Opinion: The importance of a $15 wage floor for New York’s nonprofits
New York’s leaders should build on the historic recommendation of the Fast Food Wage Board appointed by Gov. Andrew Cuomo and begin moving toward an across-the-board $15-per-hour wage floor. A growing number of major cities around the country have already enacted, or are considering, a $15 floor. Legislation has been introduced in Washington for a national $15 wage floor by 2020, and several states are also moving in that direction. People are waking up to the fact that years of wage stagnation for most workers has unfairly limited opportunities for millions and hampered economic growth.
The 250,000 workers in New York’s nonprofit sector providing essential human services under government contracts deserve a wage boost. Over 80 percent of these workers are women, most are not represented by a labor union, and nearly two-fifths have at least a 4-year bachelor’s degree (twice the share as in fast food).
Yet half of this workforce makes less than $15 an hour. That’s not nearly enough to provide for basic family budget needs in any part of our state. Like fast-food workers, the earnings of many human services workers are so low that they qualify for public assistance.
There is one essential difference, however, between nonprofit human services and other low-wage workers: Since nonprofits provide services under government contracts, government needs to increase contract funding to enable nonprofit employers to meet a higher wage floor.
It makes good fiscal sense for the state to increase human services contract funding to raise the pay of low-paid nonprofit workers. High employee turnover will decline, yielding hiring costs savings and improved service quality. After all, many of these government-funded services are intended to help low-income families get back on their feet and to better care for their children and other family members. Improved delivery of these essential services will save taxpayers in the long run, as will the reduced use of public assistance by nonprofit workers.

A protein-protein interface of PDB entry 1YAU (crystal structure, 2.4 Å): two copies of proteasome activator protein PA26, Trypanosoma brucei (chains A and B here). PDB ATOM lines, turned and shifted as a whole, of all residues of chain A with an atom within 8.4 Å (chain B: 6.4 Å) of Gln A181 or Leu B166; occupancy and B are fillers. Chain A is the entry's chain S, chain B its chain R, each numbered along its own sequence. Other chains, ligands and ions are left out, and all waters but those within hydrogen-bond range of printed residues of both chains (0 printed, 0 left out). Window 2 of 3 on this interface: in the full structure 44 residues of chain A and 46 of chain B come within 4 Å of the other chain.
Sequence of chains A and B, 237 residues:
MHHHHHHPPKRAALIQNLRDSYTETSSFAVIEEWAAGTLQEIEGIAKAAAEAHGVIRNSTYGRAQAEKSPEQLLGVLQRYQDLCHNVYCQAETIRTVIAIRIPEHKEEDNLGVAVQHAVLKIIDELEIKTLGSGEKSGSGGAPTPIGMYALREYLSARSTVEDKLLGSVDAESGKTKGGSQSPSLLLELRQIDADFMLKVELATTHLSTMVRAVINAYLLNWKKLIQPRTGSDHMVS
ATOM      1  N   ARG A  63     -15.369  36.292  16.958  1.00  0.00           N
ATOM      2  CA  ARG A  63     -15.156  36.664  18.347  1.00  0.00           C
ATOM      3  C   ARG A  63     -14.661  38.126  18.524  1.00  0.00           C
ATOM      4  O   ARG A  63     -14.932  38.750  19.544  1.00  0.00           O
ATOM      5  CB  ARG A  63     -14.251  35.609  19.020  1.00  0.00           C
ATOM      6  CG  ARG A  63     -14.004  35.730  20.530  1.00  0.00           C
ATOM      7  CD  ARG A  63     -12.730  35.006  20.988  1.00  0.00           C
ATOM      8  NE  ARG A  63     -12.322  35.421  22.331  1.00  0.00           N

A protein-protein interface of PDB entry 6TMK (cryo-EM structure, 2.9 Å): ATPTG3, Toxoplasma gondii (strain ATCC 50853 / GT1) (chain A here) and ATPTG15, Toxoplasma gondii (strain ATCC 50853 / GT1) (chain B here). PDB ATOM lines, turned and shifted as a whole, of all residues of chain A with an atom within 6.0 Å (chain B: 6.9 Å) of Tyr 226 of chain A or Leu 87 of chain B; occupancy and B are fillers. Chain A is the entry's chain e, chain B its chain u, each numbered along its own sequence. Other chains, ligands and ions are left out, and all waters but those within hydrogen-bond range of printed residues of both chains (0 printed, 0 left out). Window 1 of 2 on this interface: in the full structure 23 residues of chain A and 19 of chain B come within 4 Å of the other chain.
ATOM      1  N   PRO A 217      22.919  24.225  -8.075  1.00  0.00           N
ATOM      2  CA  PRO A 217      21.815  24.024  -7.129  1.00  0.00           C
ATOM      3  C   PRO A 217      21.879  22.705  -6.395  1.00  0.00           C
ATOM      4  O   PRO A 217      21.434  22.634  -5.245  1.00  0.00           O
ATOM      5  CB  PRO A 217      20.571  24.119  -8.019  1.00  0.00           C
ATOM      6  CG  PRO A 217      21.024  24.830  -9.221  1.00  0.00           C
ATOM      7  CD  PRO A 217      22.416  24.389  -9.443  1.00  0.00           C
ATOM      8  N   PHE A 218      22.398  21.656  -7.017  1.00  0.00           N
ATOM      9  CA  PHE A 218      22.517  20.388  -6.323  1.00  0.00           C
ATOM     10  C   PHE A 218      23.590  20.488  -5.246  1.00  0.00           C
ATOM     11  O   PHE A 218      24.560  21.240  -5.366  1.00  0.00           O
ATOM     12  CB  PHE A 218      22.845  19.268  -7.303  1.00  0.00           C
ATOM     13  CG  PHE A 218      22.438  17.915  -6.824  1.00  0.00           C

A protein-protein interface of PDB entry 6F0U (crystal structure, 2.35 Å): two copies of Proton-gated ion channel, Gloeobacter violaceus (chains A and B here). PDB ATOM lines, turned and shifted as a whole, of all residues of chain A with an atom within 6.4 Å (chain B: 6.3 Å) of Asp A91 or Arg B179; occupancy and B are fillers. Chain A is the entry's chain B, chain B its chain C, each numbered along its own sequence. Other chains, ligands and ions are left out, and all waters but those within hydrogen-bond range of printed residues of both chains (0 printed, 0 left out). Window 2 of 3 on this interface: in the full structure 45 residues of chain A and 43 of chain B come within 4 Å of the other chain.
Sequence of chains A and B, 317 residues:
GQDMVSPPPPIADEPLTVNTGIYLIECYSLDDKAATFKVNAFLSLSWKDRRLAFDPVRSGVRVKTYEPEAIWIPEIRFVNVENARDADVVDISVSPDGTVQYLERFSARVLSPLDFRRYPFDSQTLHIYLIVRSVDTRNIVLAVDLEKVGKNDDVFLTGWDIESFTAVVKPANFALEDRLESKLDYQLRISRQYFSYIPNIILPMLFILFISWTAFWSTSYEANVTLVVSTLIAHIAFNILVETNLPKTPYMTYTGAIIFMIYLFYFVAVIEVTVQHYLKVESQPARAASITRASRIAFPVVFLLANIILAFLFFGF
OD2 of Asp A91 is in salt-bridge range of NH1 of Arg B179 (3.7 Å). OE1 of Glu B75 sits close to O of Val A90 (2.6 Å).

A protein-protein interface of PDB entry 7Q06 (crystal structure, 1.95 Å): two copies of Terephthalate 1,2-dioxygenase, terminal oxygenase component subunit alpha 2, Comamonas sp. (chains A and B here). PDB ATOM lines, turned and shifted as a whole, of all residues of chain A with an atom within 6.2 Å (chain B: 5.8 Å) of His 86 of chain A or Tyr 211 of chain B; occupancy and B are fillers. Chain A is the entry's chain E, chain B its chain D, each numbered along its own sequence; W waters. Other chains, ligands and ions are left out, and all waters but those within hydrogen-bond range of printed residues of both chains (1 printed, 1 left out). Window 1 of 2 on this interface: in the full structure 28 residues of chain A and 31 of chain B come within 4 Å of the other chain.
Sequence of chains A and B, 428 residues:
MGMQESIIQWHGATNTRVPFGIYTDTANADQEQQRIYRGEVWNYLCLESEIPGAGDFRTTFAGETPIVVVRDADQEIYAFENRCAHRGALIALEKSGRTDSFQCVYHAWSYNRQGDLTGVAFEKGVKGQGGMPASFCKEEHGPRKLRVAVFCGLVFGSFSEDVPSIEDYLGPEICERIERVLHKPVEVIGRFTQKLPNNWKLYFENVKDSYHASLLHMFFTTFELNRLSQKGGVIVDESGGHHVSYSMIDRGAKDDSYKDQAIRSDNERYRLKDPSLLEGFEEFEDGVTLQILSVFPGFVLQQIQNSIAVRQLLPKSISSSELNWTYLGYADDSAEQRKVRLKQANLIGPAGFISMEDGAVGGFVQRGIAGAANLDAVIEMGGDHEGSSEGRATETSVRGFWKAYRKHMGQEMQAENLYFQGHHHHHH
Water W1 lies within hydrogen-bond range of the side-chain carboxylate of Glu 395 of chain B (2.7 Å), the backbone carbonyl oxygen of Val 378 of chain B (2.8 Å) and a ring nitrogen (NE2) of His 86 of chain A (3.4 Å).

New York City is already making significant progress toward an increased wage floor. Under Mayor Bill de Blasio’s initiative, the city took an important first step in this direction in its fiscal year 2016 budget when it increased funding of human services to enable nonprofit contractors to provide their workforce with an $11.50-per-hour wage floor, a level influenced by the lowest pay step for direct city employees. The Career Ladder Project, spearheaded by the Federation of Protestant Welfare Agencies and the Fiscal Policy Institute, is continuing to work with the city to raise this wage floor to $15.
The recent city budget also included a 2.5 percent cost-of-living increase, the first since the start of the 2008-09 recession. The Human Services Council had pushed for a greater cost-of-living increase to make up for several years of human services budget cuts.
At the state level, there have been modest cost-of-living increases for the past two years but nothing has been done to establish a wage floor for nonprofit service workers that is higher than the current state $8.75 minimum wage. The Federation of Protestant Welfare Agencies and the Fiscal Policy Institute are committed to building a statewide coalition to push for and fund a $15 wage floor.
Many family, youth and senior services are provided by nonprofits under county contracts. However, in recent years when hardships have increased and poverty has risen in many parts of New York, the funding for state and county human services has been reduced. Because counties are limited by the property tax cap, the campaign will seek to have the state increase assistance to county governments to support a $15 wage floor in local human services contracts.
The Fast Food Wage Board reached the right conclusion. Now, it’s up to Cuomo and the Legislature to affirm the positive value of a higher wage floor by broadening the benefits of a better wage for all workers, and to provide the contract funding so that dedicated nonprofit workers providing critical human services are able to share in these benefits.
James Parrott is the deputy director of the Fiscal Policy Institute. Jennifer Jones-Austin is the CEO and executive director of the Federation of Protestant Welfare Agencies.